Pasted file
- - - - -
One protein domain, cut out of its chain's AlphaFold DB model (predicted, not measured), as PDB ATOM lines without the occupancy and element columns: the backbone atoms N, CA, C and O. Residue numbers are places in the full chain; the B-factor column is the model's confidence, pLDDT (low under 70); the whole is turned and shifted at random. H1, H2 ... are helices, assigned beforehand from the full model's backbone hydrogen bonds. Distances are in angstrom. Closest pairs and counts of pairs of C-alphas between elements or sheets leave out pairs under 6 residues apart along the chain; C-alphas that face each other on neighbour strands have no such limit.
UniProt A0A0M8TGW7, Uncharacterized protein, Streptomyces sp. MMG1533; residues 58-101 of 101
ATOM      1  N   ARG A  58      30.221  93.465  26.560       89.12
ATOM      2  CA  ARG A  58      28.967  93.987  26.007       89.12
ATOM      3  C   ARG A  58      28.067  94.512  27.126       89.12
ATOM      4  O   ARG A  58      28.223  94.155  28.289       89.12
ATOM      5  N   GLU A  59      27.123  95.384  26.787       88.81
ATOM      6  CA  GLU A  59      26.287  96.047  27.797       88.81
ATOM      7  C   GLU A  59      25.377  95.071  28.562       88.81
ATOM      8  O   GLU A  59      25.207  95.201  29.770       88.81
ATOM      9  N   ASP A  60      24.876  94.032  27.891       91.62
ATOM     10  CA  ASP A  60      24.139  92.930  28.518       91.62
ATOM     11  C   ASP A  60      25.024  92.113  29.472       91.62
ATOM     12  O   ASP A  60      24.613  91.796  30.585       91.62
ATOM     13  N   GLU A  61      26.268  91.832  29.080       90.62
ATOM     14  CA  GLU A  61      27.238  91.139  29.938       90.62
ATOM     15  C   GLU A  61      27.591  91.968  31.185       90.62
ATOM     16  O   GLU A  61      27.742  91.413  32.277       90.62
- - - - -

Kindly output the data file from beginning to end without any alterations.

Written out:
One protein domain, cut out of its chain's AlphaFold DB model (predicted, not measured), as PDB ATOM lines without the occupancy and element columns: the backbone atoms N, CA, C and O. Residue numbers are places in the full chain; the B-factor column is the model's confidence, pLDDT (low under 70); the whole is turned and shifted at random. H1, H2 ... are helices, assigned beforehand from the full model's backbone hydrogen bonds. Distances are in angstrom. Closest pairs and counts of pairs of C-alphas between elements or sheets leave out pairs under 6 residues apart along the chain; C-alphas that face each other on neighbour strands have no such limit.
UniProt A0A0M8TGW7, Uncharacterized protein, Streptomyces sp. MMG1533; residues 58-101 of 101
ATOM      1  N   ARG A  58      30.221  93.465  26.560       89.12
ATOM      2  CA  ARG A  58      28.967  93.987  26.007       89.12
ATOM      3  C   ARG A  58      28.067  94.512  27.126       89.12
ATOM      4  O   ARG A  58      28.223  94.155  28.289       89.12
ATOM      5  N   GLU A  59      27.123  95.384  26.787       88.81
ATOM      6  CA  GLU A  59      26.287  96.047  27.797       88.81
ATOM      7  C   GLU A  59      25.377  95.071  28.562       88.81
ATOM      8  O   GLU A  59      25.207  95.201  29.770       88.81
ATOM      9  N   ASP A  60      24.876  94.032  27.891       91.62
ATOM     10  CA  ASP A  60      24.139  92.930  28.518       91.62
ATOM     11  C   ASP A  60      25.024  92.113  29.472       91.62
ATOM     12  O   ASP A  60      24.613  91.796  30.585       91.62
ATOM     13  N   GLU A  61      26.268  91.832  29.080       90.62
ATOM     14  CA  GLU A  61      27.238  91.139  29.938       90.62
ATOM     15  C   GLU A  61      27.591  91.968  31.185       90.62
ATOM     16  O   GLU A  61      27.742  91.413  32.277       90.62